Thinking Out Loud about The Odyssey, Part 5

The Odyssey, Books XVII-XXIV

This section drives home (no pun intended) the idea that hospitality reveals a person’s reverence towards the gods. Hospitality is said to be a test of the suitors, for example, when Odysseus as a beggar in Book XVII is told to ask them for food, and although they would not pass the test, the chance was still given to them (366). In the end, the suitors are impious because they are not hospitable towards the beggar and because they abuse Telemachus’ and Penelope’s hospitality (383, 417, 422) [or perhaps they are just impious and their lack of hospitality is another factor revealing their impiety]. Hospitality also is said to bring much honor to the person who practices it, because guests carry the person’s good report to far away places (Book XIX, 401). So even though Penelope had never left her home, her praise could be spread throughout the world through her hospitality.

Penelope, who does not heed strangers at her door who tell her about her husband (394), is called a stranger when her husband returns (461). She and her husband become strangers to each other because they have been separated so long. She is hospitable towards the stranger Odysseus, but is reluctant to trust him, until he passes her astute tests and proves to be who he says he is. It seems that those who are good at tricking others for their own advantage fear that they will be tricked, and therefore, need ways to confirm what strangers tell them. Once the stranger becomes familiar, it seems that the deceitfulness is no longer necessary. In other words, Odysseus no longer tricks Telemachus or Penelope once he reveals himself to them. Perhaps this is what Athena meant when she told Odysseus that now that he was home, he could put off tricks.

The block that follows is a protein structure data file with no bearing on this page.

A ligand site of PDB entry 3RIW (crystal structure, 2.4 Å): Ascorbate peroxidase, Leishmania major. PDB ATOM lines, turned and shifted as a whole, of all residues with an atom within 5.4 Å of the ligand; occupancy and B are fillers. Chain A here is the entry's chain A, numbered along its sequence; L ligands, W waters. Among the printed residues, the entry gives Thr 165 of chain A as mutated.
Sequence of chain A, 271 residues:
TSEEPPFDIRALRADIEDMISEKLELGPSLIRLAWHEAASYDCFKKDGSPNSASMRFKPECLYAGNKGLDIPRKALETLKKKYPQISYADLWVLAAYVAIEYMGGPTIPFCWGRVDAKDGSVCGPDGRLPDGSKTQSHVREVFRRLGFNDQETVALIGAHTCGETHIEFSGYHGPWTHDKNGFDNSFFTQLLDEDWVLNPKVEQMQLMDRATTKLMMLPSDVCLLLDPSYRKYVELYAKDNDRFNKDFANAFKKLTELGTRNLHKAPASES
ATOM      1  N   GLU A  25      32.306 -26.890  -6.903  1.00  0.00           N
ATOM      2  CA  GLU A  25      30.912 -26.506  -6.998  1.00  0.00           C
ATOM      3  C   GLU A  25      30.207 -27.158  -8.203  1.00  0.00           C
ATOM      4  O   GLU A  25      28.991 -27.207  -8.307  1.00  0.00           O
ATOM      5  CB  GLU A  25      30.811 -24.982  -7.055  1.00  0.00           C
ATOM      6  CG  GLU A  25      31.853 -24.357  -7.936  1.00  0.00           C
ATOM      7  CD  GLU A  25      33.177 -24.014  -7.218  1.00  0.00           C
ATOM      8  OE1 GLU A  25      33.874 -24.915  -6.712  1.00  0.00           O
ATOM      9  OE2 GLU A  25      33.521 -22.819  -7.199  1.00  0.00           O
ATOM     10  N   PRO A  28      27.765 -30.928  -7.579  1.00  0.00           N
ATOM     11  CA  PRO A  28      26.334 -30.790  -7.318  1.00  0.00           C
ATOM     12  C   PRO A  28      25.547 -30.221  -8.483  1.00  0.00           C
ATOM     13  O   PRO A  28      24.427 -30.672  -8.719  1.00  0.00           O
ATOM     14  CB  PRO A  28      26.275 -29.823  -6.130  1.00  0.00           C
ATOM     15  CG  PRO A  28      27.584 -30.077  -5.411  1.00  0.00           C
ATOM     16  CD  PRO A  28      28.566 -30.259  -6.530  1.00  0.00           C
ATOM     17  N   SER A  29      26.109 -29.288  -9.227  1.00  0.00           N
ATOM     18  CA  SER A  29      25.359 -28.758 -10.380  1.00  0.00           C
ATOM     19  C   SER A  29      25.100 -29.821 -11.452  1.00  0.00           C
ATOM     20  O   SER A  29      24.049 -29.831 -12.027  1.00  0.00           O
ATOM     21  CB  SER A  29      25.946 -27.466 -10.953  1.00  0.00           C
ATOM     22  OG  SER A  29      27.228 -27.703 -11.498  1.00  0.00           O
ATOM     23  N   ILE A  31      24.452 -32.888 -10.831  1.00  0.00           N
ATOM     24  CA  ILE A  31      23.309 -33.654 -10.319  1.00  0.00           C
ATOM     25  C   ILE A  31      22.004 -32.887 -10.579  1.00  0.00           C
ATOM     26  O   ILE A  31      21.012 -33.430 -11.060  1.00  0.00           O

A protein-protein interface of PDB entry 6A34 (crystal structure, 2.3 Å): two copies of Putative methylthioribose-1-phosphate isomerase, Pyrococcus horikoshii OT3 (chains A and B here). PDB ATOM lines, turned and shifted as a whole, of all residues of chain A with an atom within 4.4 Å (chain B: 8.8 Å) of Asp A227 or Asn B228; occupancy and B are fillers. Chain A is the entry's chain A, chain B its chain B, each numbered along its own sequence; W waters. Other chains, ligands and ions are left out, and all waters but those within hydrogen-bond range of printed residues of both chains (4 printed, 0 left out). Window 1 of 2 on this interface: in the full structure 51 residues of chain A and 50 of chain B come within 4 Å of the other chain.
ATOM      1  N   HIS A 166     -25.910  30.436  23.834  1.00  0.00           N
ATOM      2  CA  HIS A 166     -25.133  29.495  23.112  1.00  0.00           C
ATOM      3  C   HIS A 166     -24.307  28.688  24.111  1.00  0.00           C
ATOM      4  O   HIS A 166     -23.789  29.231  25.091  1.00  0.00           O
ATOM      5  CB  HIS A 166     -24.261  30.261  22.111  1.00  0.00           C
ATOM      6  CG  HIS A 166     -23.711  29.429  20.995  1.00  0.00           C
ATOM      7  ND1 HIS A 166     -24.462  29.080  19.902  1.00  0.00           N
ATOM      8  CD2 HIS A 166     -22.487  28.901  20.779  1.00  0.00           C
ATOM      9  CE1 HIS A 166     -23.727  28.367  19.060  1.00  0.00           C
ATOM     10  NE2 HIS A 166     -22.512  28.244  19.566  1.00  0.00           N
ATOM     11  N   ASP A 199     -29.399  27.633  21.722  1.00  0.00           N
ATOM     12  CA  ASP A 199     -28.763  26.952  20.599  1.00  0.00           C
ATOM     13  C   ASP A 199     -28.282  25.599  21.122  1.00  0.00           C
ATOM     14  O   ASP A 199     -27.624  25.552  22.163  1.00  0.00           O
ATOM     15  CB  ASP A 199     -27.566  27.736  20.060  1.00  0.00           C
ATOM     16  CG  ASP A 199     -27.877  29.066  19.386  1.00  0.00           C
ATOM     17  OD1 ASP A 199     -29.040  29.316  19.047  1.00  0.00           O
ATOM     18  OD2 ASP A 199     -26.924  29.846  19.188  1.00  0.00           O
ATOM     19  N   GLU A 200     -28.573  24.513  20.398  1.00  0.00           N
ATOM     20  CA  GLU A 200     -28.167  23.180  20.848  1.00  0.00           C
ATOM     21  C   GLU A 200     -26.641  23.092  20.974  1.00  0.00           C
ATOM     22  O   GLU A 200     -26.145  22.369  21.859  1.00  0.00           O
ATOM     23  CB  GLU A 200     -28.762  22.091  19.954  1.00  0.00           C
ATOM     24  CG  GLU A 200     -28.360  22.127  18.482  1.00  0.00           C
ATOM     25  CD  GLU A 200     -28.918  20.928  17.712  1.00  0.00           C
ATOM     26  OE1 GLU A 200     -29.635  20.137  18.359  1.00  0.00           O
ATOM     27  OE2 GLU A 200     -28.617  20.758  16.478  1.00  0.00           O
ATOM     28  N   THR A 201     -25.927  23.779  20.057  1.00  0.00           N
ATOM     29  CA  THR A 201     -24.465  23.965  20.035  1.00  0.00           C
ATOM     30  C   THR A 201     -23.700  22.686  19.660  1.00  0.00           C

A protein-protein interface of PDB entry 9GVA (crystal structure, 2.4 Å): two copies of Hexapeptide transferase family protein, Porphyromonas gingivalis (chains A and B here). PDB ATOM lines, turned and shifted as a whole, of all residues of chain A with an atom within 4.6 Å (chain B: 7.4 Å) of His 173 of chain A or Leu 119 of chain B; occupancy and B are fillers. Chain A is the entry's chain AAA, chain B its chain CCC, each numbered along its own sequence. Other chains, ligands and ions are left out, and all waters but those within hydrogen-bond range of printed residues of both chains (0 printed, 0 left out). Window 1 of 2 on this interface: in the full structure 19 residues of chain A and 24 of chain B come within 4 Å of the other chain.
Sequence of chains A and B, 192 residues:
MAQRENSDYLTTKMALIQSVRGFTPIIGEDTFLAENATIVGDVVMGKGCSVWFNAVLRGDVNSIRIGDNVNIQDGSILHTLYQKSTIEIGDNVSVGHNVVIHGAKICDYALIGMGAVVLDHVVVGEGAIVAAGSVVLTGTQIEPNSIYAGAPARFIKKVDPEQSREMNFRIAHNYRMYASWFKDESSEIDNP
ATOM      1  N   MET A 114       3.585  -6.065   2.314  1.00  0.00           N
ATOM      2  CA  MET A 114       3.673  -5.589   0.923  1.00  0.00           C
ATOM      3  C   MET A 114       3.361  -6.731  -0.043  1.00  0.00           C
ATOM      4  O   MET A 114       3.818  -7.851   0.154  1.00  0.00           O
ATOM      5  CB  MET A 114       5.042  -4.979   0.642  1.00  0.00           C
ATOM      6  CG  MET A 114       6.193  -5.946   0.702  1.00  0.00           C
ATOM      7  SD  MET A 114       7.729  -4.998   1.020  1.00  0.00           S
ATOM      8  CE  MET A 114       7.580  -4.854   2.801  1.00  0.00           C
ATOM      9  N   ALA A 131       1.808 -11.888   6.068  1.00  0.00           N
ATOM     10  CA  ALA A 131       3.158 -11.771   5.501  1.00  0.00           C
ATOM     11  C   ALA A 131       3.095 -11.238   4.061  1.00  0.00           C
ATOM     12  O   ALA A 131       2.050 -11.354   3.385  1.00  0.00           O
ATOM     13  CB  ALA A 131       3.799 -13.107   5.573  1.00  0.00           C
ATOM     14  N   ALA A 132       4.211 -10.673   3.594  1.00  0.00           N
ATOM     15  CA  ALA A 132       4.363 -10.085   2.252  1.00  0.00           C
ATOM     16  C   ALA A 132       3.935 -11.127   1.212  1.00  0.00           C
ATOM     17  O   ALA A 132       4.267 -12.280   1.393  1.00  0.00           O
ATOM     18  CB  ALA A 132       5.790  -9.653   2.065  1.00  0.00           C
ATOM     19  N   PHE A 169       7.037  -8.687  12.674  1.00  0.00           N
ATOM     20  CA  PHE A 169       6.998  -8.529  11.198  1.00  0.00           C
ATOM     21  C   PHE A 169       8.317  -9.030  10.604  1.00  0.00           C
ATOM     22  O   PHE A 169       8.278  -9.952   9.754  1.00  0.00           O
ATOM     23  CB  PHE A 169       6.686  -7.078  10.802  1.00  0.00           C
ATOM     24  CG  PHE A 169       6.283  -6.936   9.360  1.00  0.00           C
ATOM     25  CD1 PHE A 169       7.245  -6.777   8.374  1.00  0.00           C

Penelope’s wit allows her to bring into her home her share of riches, just like Telemachus and Odysseus had brought riches from their travels. Penelope cunningly requests gifts from the suitors, and they fill her arms with precious items (384-385). Like Odysseus, she is able to use her words to bring about some benefit to herself, in this case, material goods.

Especially Book XXII reveals numerous parallels to The Iliad. The description of the death of the suitors, where the arrows pierced, how they fell to the ground, how Odysseus puts on the armor, all seem akin to the descriptions of the battle scenes in The Iliad. What does not seem to correspond is the quality of the warriors, as Athena points out under the guise of Mentor: the suitors are not great warriors (446). In fact, they are even unable to bend the Odysseus’ bow, so the battle—or the threat of the suitors—seems disproportionate and exaggerated at this point. Why is this the case? Is it to elevate the swineherd and the cowherd? Is it to bind them to Telemachus and Odysseus as people who are bound by war? Is it merely to reflect The Iliad? In fact, the statement that Penelope would be so virtuous that a song would be composed to praise her (474) is even parallel to Achilles’ prediction that the fight between him and Agamemnon would be known for ages (Iliad 490).

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